Behind the Stage Makeup and Antics

Interview John Gilkey

By , Staff writer of The Christian Science Monitor

John Gilkey is the glue that cements Cirque du Soleil's "Quidam" together. This postmodern jester hails from San Francisco, acting as a kind of magical guide for the central character, a little girl in search of wonder. He mocks the serious acrobatic acts with just the right sardonic wit.

"In general, one of my roles in 'Quidam' is to provide a levity to what can be a dark, somber, and even pretentious show," says Gilkey. "It is for me and my sidekick Carl to provide the wink. Yeah, we take ourselves pretty seriously out there - as anybody should take their work seriously. And we are trying to create art with a capital 'A.' But that can be off-putting if it becomes precious. The wink gives balance to the show."

When Gilkey follows one of the amazing acts with a parody of it, he mocks not only the act, but himself as well. It is the clown who stands in for the audience.

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"It is old circus tradition to do the recap - the clown comes out and gives a John Doe interpretation of the act," he says. "What would the act be like if you off the street were to try it? It's part of my character to be a conduit between the performer and the audience."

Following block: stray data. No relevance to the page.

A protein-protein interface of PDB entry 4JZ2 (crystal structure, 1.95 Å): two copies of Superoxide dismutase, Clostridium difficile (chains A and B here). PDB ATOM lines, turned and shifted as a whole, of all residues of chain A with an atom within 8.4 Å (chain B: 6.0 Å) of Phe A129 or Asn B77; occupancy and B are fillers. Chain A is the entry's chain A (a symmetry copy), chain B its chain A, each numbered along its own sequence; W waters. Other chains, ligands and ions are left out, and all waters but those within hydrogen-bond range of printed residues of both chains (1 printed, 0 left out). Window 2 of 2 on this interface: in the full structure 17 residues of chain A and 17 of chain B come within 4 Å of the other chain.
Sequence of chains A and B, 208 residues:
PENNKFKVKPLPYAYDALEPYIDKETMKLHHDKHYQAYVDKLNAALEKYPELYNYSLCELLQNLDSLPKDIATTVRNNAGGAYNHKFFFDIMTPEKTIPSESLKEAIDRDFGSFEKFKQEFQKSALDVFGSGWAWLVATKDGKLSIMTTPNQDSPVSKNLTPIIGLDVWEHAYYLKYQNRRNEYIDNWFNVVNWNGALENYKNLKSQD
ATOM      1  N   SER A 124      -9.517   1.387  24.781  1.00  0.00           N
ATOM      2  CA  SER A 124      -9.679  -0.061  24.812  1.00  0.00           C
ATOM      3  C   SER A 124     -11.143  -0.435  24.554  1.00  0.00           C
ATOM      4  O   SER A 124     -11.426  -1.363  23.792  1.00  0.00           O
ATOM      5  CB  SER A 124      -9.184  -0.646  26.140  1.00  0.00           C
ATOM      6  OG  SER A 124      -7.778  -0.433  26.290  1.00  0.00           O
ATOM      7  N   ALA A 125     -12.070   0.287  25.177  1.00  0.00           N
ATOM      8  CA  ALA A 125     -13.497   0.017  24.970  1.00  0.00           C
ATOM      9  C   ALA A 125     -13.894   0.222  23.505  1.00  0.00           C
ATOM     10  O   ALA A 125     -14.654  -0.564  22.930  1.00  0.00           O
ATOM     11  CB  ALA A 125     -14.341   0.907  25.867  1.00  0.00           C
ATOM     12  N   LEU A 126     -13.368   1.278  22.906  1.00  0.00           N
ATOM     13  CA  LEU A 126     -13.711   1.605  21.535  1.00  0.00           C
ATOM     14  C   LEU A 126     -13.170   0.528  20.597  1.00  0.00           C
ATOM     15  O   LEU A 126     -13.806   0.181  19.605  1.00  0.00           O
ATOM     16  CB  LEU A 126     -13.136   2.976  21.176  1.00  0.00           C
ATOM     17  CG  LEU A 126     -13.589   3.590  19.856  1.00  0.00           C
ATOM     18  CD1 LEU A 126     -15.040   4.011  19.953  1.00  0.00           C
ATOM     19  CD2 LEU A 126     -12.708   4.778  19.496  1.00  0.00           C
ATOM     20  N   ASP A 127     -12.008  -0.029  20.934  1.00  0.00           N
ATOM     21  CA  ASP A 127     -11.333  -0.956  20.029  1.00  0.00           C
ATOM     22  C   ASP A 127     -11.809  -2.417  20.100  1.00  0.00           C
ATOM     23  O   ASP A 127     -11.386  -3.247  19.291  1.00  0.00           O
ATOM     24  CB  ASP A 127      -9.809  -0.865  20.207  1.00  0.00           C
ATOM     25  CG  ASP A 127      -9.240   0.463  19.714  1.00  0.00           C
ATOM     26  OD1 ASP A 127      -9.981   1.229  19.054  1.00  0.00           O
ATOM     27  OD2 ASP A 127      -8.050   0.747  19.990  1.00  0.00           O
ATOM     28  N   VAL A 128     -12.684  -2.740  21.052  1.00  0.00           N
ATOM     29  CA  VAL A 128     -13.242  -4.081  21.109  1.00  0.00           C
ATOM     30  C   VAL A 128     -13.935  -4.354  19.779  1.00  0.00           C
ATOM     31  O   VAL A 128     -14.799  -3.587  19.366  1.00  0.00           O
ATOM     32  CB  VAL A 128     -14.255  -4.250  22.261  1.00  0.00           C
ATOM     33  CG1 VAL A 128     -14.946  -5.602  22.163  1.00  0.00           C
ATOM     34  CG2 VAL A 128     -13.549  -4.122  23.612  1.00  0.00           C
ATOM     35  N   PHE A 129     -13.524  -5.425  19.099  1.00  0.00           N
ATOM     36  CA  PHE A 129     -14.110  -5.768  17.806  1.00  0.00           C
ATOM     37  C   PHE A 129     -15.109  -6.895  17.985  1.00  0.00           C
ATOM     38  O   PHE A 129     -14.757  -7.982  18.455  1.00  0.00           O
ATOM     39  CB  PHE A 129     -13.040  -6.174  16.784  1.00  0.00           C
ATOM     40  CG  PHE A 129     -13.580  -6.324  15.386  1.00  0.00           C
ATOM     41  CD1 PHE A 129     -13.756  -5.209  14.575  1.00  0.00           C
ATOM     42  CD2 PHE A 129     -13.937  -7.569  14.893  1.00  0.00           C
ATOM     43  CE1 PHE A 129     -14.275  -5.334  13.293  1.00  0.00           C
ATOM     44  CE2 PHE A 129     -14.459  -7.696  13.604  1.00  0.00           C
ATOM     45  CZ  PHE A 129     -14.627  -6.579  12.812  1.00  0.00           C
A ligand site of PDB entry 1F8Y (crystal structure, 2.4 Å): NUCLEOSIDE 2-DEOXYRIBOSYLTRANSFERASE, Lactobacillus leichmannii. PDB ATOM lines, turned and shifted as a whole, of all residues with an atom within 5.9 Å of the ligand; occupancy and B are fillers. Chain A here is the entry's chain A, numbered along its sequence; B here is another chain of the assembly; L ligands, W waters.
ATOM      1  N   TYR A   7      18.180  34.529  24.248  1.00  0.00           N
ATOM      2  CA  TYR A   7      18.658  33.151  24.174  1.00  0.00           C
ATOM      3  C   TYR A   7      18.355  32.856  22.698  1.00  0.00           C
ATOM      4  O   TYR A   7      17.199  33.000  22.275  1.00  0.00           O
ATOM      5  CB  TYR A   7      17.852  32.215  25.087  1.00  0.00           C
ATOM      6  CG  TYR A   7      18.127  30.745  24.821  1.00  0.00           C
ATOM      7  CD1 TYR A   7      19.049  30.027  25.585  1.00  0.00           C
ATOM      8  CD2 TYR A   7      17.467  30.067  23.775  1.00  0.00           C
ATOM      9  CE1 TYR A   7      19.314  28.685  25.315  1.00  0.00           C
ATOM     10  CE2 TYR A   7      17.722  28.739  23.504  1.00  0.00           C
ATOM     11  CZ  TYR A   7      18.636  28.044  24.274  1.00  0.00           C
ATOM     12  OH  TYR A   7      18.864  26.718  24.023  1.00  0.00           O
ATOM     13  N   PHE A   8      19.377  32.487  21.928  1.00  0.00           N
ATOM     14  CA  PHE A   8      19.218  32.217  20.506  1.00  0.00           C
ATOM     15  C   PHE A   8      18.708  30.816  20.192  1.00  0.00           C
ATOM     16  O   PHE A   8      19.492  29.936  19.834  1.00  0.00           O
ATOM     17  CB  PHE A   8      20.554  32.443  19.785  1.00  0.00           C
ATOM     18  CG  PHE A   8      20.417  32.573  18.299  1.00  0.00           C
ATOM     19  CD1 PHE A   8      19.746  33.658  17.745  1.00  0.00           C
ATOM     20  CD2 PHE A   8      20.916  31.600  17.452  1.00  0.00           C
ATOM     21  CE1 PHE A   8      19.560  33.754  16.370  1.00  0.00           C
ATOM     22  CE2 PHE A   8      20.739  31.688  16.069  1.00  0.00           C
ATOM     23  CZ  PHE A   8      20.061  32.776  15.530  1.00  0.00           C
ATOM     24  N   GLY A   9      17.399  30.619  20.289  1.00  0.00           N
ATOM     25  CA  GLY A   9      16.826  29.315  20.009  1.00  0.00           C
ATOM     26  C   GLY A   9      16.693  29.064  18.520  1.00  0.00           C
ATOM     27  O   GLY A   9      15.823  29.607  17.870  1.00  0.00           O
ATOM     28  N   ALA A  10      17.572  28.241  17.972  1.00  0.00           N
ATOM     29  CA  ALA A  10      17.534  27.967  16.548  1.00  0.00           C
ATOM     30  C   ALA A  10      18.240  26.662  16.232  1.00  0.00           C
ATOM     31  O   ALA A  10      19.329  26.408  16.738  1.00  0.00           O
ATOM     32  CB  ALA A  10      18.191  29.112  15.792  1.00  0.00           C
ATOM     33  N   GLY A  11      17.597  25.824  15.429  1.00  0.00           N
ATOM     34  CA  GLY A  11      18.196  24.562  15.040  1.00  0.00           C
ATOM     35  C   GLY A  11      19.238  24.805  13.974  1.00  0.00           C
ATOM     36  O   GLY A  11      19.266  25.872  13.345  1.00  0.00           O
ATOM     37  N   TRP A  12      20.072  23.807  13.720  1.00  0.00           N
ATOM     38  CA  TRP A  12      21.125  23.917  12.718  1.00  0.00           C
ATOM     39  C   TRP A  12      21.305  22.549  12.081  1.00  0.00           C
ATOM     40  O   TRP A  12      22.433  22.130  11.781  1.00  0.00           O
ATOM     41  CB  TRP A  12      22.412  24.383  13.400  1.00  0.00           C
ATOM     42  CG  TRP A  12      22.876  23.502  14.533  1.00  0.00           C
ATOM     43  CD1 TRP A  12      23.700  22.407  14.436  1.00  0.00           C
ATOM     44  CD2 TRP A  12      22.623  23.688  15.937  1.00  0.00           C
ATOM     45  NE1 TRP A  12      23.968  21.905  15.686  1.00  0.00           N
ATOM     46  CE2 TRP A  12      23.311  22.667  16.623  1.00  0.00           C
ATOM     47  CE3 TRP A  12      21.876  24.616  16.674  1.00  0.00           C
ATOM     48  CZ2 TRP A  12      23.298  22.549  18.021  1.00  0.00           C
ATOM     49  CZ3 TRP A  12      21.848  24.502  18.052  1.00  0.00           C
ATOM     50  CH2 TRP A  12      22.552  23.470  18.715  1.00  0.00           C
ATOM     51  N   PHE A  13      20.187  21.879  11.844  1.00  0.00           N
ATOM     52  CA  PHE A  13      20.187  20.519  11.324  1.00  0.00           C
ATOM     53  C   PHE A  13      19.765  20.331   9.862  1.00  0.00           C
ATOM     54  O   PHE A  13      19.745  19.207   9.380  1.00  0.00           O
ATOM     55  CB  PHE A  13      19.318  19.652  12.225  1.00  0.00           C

It was in European circus theater companies that he learned what he calls his "stylized artsy" antics. With his background in the United States and Europe as a juggler, circus performer, and actor, he fit right into the Cirque du Soleil style. "In circus theater," he says, "we tend to create by improvising together. I came with circus-type routines, a character I had been performing, and a look [including a shaved head with a single tuft of hair at the front]. The directors liked all of that and integrated it into the show.... Circus theater is everything you'd want in a performance - acrobatics, music, story, dance, comedy, drama - I can't imagine a more complete form. We have the ultimate art form; we have such a large vocabulary to draw on."

But it is difficult on the road, with 10 demanding shows a week and close quarters for all. It's hard to achieve a balance between work and a personal life. Also, the circus life tends to make one highly introspective; there is a lot of downtime in which to rest and think about one's life.

"I'm a work-driven person, and I make sacrifices for my work," he says. "After I've been on tour for a while, I begin to think about relationships. I go from one extreme to another - you're working or you're not working. And there can be long periods of each. You can have a total shift of values in that time. Now I'm working like a dog and it's great, but I'm lacking certain things. Then I'll be out of work again. And when I'm out of work, I'm thinking about it or rehearsing or feeling guilty."

But he finds this show particularly fulfilling, he says, because "one of the nice things about the show is its different levels - you get out of it as much as you wish. You can be amazed by just the first level. Everyone has done a cartwheel, a somersault; everyone has tried to juggle. So there is the element of play. But it is really a performance art with elements from commedia dell'arte to modern dance. So you can go into the emotional, and then into the more intellectual levels - and it works.... I think it's the natural evolution of theater. There is a lot of experimental theater in this vein."

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